Ten years after its creation in 2005, InnoPharmax was ranked seventh fastest growing technology company in Taiwan in Deloitte’s “Technology Fast 500 Asia Pacific” annual ranking. CS Hsu, founder and president of InnoPharmax, introduces the company’s most fundamental asset – OralPAS®, its unique technology platform, and documents the promising development options he envisions for the company.
You founded InnoPharmax in 2005 after having developed extensive industry experience among local and international biopharmaceutical companies. What has been the vision driving the creation and development of the company over the past decade?
“Our fundamental priority is to advance the clinical development of our long-term projects and bring them to the global market.”
The true core of our company is our in-house developed technology platform, OralPAS®, a self-microemulsifying drug delivery system which allows the transformation of an existing, non-oral product (for example an injectable) into an oral dosage. Besides oral dosages being the most convenient drug form for both patients and healthcare professionals, OralPAS® technology also allows for an increase in the solubility and dissolution of the drug and its resistance to enzyme degradation, while also enhancing absorption through structural or fluidity changes in the intestinal membrane.
As a consequence, our first objective when embarking on its new adventure was to design, develop and strengthen the technology platform we envisioned. OralPAS® and our technology capacity overall has now truly become InnoPharmax’s core business, and we clearly position ourselves as a technology-based biotech company rather than being focused on a specific therapeutic area.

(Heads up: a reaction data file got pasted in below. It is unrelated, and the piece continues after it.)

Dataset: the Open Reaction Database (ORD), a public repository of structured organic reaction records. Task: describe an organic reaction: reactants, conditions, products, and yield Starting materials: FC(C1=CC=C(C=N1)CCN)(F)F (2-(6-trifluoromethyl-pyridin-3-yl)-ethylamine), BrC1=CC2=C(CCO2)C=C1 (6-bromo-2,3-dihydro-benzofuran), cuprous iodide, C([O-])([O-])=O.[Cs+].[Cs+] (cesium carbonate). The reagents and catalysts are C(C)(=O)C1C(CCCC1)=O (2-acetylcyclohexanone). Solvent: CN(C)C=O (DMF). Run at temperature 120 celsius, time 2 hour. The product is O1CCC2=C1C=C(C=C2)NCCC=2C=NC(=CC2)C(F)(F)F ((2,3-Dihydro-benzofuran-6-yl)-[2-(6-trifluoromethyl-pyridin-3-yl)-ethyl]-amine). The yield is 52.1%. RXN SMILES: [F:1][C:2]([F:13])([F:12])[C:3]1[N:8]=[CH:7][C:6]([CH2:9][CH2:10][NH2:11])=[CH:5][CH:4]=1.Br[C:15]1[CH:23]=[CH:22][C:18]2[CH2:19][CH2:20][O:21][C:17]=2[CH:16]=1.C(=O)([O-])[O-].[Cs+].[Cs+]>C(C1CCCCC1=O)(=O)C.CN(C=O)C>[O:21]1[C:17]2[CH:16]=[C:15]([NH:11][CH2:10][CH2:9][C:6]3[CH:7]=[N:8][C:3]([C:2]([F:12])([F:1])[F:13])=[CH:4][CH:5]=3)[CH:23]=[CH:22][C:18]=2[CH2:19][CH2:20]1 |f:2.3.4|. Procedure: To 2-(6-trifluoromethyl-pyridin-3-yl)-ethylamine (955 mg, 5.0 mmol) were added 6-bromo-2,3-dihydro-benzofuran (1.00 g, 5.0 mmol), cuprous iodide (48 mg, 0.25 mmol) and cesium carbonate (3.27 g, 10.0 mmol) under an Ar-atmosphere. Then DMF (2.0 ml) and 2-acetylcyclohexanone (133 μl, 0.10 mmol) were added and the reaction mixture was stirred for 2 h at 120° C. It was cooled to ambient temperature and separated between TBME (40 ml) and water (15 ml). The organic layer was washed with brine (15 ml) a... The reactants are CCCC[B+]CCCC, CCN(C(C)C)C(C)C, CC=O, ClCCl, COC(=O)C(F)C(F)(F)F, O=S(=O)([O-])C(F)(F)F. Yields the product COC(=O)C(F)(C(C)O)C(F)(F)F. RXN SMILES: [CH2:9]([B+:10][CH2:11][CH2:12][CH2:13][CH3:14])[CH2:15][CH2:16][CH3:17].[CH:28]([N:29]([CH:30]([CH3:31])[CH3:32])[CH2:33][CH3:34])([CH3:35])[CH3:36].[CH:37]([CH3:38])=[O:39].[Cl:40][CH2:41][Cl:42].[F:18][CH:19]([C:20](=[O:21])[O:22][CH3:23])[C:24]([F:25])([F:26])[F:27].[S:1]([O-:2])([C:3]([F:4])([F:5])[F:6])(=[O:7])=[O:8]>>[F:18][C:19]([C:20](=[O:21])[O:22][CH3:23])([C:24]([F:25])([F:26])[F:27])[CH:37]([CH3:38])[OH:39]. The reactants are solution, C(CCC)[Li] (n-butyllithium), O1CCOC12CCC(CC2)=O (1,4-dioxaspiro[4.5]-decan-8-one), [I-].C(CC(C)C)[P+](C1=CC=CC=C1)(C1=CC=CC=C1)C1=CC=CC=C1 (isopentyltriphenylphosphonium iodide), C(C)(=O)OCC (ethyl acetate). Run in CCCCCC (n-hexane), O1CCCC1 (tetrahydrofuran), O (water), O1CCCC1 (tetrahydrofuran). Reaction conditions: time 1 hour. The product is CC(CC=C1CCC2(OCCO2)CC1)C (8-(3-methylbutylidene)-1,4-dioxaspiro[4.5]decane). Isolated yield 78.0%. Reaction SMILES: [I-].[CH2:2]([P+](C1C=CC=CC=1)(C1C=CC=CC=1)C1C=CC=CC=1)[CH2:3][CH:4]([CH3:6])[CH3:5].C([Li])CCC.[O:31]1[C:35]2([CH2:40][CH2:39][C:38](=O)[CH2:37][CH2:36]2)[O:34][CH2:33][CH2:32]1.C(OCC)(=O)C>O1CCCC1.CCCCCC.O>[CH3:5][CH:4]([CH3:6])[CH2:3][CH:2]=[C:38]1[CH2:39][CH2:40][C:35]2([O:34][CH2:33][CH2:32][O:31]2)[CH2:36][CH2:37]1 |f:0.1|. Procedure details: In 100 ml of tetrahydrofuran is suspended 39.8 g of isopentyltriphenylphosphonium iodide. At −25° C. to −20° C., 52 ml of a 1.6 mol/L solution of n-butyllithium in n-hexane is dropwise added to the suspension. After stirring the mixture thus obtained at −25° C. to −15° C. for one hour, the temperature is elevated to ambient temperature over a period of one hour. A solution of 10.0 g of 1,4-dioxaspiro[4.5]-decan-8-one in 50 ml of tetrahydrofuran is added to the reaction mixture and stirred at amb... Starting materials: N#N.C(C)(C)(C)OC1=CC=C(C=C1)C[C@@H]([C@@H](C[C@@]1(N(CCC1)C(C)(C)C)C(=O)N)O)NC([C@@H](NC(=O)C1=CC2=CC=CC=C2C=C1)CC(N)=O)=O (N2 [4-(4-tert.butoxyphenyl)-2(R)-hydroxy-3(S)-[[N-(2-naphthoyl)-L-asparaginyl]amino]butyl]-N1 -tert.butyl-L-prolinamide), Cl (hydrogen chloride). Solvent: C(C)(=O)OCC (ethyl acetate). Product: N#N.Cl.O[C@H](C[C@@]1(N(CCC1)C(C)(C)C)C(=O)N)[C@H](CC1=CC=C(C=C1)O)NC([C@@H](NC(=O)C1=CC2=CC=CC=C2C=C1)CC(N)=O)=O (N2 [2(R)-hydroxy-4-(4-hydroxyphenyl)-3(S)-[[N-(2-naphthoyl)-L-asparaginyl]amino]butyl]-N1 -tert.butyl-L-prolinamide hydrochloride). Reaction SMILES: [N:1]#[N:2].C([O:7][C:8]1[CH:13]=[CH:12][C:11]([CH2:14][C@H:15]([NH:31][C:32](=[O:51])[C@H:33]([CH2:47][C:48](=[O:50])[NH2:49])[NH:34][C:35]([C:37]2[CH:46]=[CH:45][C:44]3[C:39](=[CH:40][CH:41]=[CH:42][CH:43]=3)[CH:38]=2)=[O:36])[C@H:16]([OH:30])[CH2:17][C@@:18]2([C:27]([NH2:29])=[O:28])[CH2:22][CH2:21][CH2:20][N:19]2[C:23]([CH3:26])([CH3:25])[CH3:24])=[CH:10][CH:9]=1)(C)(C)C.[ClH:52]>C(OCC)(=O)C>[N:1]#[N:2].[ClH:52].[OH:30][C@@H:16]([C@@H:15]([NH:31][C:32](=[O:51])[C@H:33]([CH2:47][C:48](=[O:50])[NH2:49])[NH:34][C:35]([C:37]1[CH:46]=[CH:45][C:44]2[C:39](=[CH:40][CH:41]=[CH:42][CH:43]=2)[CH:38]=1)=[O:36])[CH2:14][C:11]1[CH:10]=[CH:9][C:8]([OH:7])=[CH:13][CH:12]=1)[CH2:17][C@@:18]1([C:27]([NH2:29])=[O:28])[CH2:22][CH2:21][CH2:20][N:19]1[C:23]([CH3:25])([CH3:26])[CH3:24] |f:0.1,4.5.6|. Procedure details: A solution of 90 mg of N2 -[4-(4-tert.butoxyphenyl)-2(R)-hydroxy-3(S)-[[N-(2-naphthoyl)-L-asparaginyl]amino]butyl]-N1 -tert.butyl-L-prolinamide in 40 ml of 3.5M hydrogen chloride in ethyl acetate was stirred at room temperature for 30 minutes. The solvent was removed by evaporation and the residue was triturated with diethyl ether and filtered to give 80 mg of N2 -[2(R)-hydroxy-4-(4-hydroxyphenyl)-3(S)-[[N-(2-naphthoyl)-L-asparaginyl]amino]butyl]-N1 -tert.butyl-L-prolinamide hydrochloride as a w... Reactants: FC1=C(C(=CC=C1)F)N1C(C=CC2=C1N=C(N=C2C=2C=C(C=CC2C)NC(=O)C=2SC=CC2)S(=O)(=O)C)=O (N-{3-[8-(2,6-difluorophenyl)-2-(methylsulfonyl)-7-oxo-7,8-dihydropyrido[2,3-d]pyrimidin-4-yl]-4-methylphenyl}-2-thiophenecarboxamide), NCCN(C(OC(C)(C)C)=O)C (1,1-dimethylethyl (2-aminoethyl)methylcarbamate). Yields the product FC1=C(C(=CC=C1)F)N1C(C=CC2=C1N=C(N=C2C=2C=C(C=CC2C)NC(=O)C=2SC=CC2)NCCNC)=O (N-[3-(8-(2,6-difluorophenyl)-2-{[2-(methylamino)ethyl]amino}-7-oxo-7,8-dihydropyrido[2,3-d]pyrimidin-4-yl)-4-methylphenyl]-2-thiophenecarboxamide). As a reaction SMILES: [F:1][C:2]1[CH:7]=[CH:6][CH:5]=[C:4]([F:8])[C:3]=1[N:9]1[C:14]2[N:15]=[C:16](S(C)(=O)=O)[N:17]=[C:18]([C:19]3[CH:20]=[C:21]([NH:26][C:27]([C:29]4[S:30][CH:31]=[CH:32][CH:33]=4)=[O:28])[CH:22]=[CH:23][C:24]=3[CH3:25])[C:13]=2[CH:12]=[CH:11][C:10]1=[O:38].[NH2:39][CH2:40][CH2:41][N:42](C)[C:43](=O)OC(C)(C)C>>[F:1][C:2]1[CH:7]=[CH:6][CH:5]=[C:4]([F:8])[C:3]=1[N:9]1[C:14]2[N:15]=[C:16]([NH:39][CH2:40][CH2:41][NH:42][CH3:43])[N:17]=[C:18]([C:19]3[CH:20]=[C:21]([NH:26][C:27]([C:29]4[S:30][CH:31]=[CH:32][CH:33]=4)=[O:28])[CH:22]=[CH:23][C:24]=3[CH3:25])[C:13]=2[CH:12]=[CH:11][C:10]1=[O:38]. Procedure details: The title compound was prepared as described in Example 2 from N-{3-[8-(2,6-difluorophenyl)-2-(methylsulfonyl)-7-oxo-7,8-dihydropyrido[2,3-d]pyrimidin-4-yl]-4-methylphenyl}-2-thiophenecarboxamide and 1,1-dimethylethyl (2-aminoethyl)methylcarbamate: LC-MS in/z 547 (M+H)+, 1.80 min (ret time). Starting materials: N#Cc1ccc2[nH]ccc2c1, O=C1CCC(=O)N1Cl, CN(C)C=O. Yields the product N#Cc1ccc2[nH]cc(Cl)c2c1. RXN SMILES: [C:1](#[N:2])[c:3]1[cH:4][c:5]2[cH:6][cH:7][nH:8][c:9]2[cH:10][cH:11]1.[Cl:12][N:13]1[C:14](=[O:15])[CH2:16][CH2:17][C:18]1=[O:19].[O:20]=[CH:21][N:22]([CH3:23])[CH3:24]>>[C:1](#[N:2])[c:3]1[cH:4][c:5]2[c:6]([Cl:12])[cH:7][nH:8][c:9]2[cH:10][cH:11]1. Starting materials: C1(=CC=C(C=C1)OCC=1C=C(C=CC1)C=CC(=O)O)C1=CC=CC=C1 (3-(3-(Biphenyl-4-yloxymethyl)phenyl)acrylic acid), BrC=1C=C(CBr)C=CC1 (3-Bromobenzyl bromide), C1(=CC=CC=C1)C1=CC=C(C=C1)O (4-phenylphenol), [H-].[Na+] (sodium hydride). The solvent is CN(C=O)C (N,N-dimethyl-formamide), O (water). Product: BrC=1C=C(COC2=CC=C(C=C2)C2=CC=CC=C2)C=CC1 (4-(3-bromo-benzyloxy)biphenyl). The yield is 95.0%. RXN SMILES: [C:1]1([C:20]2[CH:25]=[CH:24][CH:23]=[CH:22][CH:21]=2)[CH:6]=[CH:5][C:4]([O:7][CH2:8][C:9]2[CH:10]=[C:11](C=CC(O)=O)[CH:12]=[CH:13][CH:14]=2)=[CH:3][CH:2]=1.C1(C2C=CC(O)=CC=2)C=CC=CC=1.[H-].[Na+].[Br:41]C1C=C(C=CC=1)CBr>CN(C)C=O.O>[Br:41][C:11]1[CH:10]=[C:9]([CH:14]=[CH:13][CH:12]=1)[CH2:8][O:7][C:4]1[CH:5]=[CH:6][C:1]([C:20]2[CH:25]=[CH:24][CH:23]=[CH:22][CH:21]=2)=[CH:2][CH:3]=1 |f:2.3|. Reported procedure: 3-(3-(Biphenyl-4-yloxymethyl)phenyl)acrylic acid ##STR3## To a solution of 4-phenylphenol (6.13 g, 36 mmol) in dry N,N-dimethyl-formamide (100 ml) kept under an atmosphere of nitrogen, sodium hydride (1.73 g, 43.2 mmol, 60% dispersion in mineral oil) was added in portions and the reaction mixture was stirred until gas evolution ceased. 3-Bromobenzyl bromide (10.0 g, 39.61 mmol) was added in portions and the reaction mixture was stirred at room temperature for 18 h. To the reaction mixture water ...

The rapid development of our company probably lies in the fact that my partner Ms. Hao (who is the co-founder) and I hold complementary competences when it comes to developing new formulations and combinations and bring them to the global market. While she is notably taking care of the R&D activities of the company, I am handling the clinical and regulatory aspects while nurturing the progress of our international businesses – in addition to my responsibilities as president.
Based on our game-changing technology platform, InnoPharmax has been simultaneously advancing both long-term and secondary projects – the latter aiming to provide the company with the resources we need to develop our most promising, long-term products. In the meantime, these secondary projects also provide us with the incomes we need to satisfy our investors and continuously invest in the development of our technology platform. In this regard, OralPAS® has been drawing the interest of a rapidly-growing number of international pharmaceutical companies over the past years, essentially from China or India but also from North America and Europe, and we are now involved in several commercial partnerships all around the world.
In 2015, InnoPharmax was ranked seventh fastest growing technology company in Taiwan in the “Deloitte’s Technology Fast 500 Asia Pacific ranking” by displaying an impressive year-on-year growth rate of 519 percent. As CEO, how do you ensure the company will be able to display similar growth rates in the upcoming years?
We felt particularly honored to be recognized as one of the fastest growing technology companies in the Asia Pacific region – all industries included. Fundamentally, our business model is very different from many other Taiwan-based pharmaceutical companies: we do not license-in early-stage products or rely on externally developed technologies. To the contrary, our teams have developed OralPAS® from scratch, an effort that has clearly paid off as we now hold many patents in various international markets, covering not only the commercial rights of our products but also their APIs. Nevertheless, 2016 was a pivotal year for our company. Although we first wanted to trigger another phase of rapid growth to ensure our sales would soar at a similar pace as in 2015, we decided to postpone this sales boost to concentrate our efforts on consolidating our company’s competitive advantage.